A raft of government initiatives has propelled India’s insatiable appetite for LPG to record highs, leading analysts to believe that growth is expected to hover close to double digit levels in the near to medium term as New Delhi intensifies its push towards cleaner fuels. But with LPG domestic demand growing at a much faster rate than output, the country, where refiners find it more profitable to focus on middle distillates rather than boosting LPG output, will be increasingly dependent on imports to meet its incremental consumption growth, analysts added.
LPG demand in March hit a record high of 1.835 million mt, up 14.16% year on year, taking the cumulative demand in January-March 2016 to 5.254 million mt, up 11.28% year on year, data from India’s Petroleum Planning and Analysis Cell showed. Top officials of Indian oil companies and independent analysts recently told Platts that even though demand growth is unlikely to hold at those lofty levels, LPG demand will continue to grow around 7%-9% over the coming years.
“Lower prices and various affirmative government initiatives will support India’s robust LPG demand growth in the medium term,” said Sri Paravaikkarasu, Senior Consultant and Asia Downstream Specialist at Facts Global Energy. Paravaikkarasu said around 2.1 million new LPG connections were added across the country in March, which contributed to the surge in demand. In addition non-subsidized LPG consumption grew by 35% year on year in March. “We expect demand growth to remain strong in the coming quarters, albeit at slightly reduced levels than that seen in recent months,” Paravaikkarasu said.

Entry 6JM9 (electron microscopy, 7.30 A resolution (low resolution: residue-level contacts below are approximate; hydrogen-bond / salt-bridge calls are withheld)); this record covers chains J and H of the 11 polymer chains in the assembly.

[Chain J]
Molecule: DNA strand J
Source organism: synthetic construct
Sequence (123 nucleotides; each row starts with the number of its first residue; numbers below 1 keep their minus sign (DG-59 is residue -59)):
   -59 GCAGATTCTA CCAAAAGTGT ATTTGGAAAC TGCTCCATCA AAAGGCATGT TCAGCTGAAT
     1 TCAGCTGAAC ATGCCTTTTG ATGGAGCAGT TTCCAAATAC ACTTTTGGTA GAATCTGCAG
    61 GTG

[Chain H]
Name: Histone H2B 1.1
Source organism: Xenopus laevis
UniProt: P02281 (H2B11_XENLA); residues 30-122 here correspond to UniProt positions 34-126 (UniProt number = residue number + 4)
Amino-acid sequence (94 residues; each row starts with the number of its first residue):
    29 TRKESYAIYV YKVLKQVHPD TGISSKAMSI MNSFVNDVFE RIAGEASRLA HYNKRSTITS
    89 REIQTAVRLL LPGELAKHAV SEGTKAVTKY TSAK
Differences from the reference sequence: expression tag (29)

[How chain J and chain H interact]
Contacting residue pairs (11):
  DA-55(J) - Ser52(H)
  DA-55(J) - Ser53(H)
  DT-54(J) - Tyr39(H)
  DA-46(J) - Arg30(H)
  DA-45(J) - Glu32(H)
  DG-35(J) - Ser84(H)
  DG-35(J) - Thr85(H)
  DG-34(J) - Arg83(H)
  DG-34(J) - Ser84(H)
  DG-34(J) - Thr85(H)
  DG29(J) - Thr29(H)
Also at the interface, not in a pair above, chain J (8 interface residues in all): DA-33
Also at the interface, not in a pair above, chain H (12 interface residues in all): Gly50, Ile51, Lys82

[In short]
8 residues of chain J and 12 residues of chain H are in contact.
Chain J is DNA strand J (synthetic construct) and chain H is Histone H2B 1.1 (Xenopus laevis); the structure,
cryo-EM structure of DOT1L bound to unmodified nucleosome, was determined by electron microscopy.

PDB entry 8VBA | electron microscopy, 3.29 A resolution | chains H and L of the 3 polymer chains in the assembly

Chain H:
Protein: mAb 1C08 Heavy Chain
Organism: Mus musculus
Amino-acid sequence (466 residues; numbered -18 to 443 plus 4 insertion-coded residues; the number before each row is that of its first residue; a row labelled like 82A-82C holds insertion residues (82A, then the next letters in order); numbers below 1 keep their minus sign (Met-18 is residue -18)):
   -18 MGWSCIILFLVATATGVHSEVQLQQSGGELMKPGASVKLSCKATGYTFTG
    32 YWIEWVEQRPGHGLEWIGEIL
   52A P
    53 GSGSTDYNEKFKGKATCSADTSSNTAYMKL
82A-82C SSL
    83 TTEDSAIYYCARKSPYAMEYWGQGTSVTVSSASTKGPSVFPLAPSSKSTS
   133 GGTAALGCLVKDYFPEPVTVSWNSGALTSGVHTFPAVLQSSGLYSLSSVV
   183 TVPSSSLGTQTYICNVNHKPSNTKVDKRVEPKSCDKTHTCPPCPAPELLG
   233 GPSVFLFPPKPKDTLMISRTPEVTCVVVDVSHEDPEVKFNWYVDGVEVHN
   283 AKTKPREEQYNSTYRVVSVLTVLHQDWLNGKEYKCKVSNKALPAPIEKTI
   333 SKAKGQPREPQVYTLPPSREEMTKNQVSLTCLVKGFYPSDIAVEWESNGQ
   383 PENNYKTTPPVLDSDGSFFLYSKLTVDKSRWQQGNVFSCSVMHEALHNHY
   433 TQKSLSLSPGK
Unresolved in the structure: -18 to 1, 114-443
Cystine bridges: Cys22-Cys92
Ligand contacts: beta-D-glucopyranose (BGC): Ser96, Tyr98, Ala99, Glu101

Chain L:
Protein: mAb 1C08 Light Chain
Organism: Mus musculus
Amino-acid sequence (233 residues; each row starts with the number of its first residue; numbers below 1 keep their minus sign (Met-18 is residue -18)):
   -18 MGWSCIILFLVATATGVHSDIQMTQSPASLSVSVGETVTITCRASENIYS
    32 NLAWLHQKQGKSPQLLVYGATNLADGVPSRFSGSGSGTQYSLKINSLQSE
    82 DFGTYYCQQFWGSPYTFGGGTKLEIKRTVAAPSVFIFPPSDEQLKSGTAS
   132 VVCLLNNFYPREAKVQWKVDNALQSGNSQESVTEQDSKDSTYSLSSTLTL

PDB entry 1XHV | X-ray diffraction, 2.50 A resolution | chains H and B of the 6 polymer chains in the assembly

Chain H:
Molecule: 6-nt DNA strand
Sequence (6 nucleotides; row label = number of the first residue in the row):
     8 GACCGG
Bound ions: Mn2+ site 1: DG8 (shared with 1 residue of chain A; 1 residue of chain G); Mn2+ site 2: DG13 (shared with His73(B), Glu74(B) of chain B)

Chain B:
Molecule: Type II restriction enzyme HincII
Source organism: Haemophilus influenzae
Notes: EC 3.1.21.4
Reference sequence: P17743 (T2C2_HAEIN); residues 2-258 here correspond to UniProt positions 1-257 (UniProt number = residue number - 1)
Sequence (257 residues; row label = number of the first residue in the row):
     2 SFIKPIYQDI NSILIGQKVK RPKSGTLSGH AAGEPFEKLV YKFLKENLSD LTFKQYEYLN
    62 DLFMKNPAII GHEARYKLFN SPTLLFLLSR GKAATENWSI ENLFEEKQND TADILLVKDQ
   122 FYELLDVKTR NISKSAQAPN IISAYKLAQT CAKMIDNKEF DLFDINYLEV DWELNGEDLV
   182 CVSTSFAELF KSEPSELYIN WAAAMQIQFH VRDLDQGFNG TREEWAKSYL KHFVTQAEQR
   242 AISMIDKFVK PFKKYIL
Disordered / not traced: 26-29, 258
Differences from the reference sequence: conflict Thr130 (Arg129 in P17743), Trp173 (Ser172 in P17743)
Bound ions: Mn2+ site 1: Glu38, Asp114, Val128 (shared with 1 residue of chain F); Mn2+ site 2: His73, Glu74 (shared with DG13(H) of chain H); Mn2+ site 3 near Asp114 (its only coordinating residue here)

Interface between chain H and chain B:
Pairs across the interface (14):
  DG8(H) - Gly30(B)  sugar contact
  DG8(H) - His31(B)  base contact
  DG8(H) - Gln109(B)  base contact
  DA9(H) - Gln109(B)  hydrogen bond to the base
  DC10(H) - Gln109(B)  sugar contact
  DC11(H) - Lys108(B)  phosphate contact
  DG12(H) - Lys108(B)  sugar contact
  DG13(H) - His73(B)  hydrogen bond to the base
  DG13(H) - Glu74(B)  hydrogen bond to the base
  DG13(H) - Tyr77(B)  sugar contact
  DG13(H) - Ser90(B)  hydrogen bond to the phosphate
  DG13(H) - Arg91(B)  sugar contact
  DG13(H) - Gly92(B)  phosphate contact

PPAC said that LPG demand from India’s auto sector grew 3.3% year on year n March, while cumulative growth was 4.3% over fiscal year 2015-2016 (April-March). “Even commercial LPG is now substantially cheaper than gasoline/diesel due to the multiple hikes in excise duties on these liquid fuels. This makes LPG attractive for auto LPG usage too,” Macquarie said in a research study on India’s oil sector. India’s LPG demand rose 8.6% year on year to 19.55 million mt in fiscal year 2015-2016, while the country imported 8.88 million mt of LPG over the period to meet its domestic needs.
Industry sources have said that India’s LPG imports could surge in fiscal year 2016-2017, prompting the country to compete with Japan and China for the title of Asia’s biggest importer. “India’s LPG imports will keep rising,” said Paravaikkarasu. “Other than the recent Paradip refinery, we are not going to see any other grassroot additions in the near future. This will restrict growth in domestic supplies.” Paravaikkarasu said she expects India’s LPG imports to rise 30,000 b/d year on year during fiscal year 2016-2017.
Expanding The Reach
The BJP-led government, since coming to power in 2014, has undertaken a series of initiatives to help boost LPG penetration across the country. In its push towards making 2016 the “year of LPG consumers,” the Indian government has set an ambitious target of opening 10,000 new LPG dealerships across the country this year, in addition to the 16,000 that already exist. It has urged the more affluent class of society to give up their subsidized LPG connections. Around 10 million consumers have given up their LPG subsidies already. The growth in March meant that LPG consumption has recorded positive growth over 31 months in a row. Jordan Oesterle Womens JerseyShare This